How the Partisans of Suna Have Spooked Karelian Officials
Valery Potashov Bilberry (Muistoi.ru)
February 7, 2017
It seems the Presidential Human Rights Council’s visit to Karelia, scheduled for February 8, has frightened the republic’s authorities so much that they have made every possible effort, if not to disrupt the council members’ meeting with the defenders of Suna Forest, who for several years running have been trying to assert their constitutional right to a healthy environment, then, at least, to discredit their better-known activists. Several days before the HRC’s on-site meeting, Karelian news websites loyal to the republic’s leadership published articles, written under pseudonyms, meant to persuade the council members that the conflict over Suna Forest had been “sparked” not by the pensioners from the village of Suna, who are opposed to clear-cutting to make way for a sand and gravel quarry in a forest where villagers have traditionally harvested mushrooms, berries, and medicinal herbs. And during a February 6 meeting with members of the Karelian Legislative Assembly, Alexander Hudilainen, head of the republic, stated outright it was not the village’s pensioners who were standing watch in the forest in winter, but young people whom someone had supposedly “stimulated.”
Actually, we could expect nothing else from the current governor of Karelia. Several years ago, when a grassroots campaign calling for his resignation kicked off in the republic, Mr. Hudilainen saw the machinations of “foreign special services” in the mass protests of the Karelian people. However, when a resident of the town of Kondopoga phoned the governor live on Russian Public Television (OTR) and asked him what solution he saw to the issue of Suna Forest, Hudilainen promised to “sort out” the situation.
“We will not allow the environment and the residents to be hurt,” the head of Karelia told the entire country.
In the intervening two and a half months, however, neither Mr. Hudilainen nor anyone from his inner circle has found the time to visit the Suna Forest and see for themselves who exactly is standing watc in the minus thirty degree cold in a tent to stop the clear-cutting of a forest the village’s old-timers call their “provider” and “papa forest.” Moreover, when it transpired that members of the Presidential Human Rights Council planned to meet with the defenders of Suna Forest, Karelian officials attempted to move the meeting to the administration building of the Jänišpuoli Rural Settlement, which includes the village of Suna. But the so-called partisans of Suna insisted council members come to the forest and see what the village’s pensioners have been defending.
“Why should we meet in the administration building? We have been standing vigil in the forest for over six months, in the rain and the frost, and we will stay here until the bitter end,” said pensioner Tatyana Romakhina, one of Suna Forest’s most vigorous defenders.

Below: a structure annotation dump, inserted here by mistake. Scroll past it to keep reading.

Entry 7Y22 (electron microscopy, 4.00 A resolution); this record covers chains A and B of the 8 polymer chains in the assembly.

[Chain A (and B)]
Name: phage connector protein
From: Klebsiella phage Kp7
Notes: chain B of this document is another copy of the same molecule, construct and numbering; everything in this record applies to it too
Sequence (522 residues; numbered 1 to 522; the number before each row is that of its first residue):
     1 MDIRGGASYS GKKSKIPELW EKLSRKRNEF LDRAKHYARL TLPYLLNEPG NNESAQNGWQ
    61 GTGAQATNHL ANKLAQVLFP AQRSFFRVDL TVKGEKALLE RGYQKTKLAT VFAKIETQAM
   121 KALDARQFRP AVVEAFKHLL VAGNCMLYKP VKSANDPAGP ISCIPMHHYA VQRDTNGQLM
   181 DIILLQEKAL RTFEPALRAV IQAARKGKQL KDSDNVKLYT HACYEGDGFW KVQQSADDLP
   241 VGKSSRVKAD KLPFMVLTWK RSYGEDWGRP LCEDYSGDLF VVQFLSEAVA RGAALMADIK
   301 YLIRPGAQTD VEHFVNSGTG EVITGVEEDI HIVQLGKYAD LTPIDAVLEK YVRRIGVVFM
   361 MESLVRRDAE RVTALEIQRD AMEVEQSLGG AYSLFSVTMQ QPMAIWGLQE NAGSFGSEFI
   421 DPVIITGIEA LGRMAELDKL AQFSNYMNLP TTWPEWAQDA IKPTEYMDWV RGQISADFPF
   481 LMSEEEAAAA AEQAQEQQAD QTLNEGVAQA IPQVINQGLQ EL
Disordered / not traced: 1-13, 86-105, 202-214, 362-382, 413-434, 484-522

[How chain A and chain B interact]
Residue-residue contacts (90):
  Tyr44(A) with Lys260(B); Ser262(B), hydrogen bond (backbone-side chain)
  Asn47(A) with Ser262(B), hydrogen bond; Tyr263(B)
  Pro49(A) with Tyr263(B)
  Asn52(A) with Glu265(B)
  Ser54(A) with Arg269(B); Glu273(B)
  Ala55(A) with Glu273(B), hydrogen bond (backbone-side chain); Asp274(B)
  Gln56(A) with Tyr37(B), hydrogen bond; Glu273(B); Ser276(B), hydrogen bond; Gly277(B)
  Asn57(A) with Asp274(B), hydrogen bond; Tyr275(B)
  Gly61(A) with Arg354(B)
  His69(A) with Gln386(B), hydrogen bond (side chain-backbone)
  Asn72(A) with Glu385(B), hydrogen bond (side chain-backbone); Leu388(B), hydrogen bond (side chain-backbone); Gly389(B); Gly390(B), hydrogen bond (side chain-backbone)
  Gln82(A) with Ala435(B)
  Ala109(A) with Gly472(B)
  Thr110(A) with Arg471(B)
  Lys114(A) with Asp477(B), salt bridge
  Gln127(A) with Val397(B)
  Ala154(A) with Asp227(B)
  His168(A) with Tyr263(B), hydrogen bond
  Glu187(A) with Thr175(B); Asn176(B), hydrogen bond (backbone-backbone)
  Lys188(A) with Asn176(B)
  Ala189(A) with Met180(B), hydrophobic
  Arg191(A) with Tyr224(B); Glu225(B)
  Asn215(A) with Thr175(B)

Romakhina also told Bilberry that the day before she had got a call from the Kondopoga District police department, and a man who identified himself as Captain Viktor Korshakov had cautioned the old-age pensioner against unauthorized protest actions during the visit by the Presidential Human Rights Council. Romakhina regarded the phone call as yet another attempt to put pressure on the defenders of Suna Forest, noting the partisans of Suna had long been ready for anything.
Translated by the Russian Reader. Thanks to Comrade Koganzon for the heads-up
Residents of the Village of Suna Address President Vladimir Putin (October 2016)
On February 7, 1952, the closed trial of members of a Moscow young people’s literary club was held in Moscow. They were accused of disseminating leaflets, produced on a hectograph, about the undemocratic Soviet electoral system. A total of sixteen schoolchildren and university students stood as defendants in the case. They were charged with treason and planning the murder of [Politburo member and Stalin henchman Georgy] Malenkov. The group’s three organizers were sentenced to death. Three other members were sentenced to ten years in the camps, while the remaining ten members were sentenced to twenty-five years in the camps. In addition, Susanna Pechuro was accused of acting as a liaison between youth organizations and Jewish Zionist organizations.
At the end of World War II and shortly after, Malenkov implemented Stalin’s plan to destroy all political and cultural competition from Leningrad, the former capital of Russia, in order to concentrate all power in Moscow. Leningrad and its leaders earned immense respect and popular support due to winning the heroic Siege of Leningrad. Both Stalin and Malenkov expressed their hatred to anyone born and educated in Leningrad, so they organized and led the attack on the Leningrad elite. Beria and Malenkov together with Abakumov organized massive executions of their rivals in the Leningrad Affair where all leaders of Leningrad and Zhdanov’s allies were killed, and thousands more were locked up in Gulag labour camps upon Stalin’s approval. Malenkov personally ordered the destruction of the Museum of the Siege of Leningrad and declared the 900-day-long defense of Leningrad “a myth designed by traitors trying to diminish the greatness of comrade Stalin.” Simultaneously, Malenkov replaced all communist party and administrative leadership in Leningrad [with] provincial communists loyal to Stalin.
Susanna Solomonovna Pechuro (22 July 1933, Moscow—1 January 2014, Moscow) was Soviet dissident, political prisoner, and historian.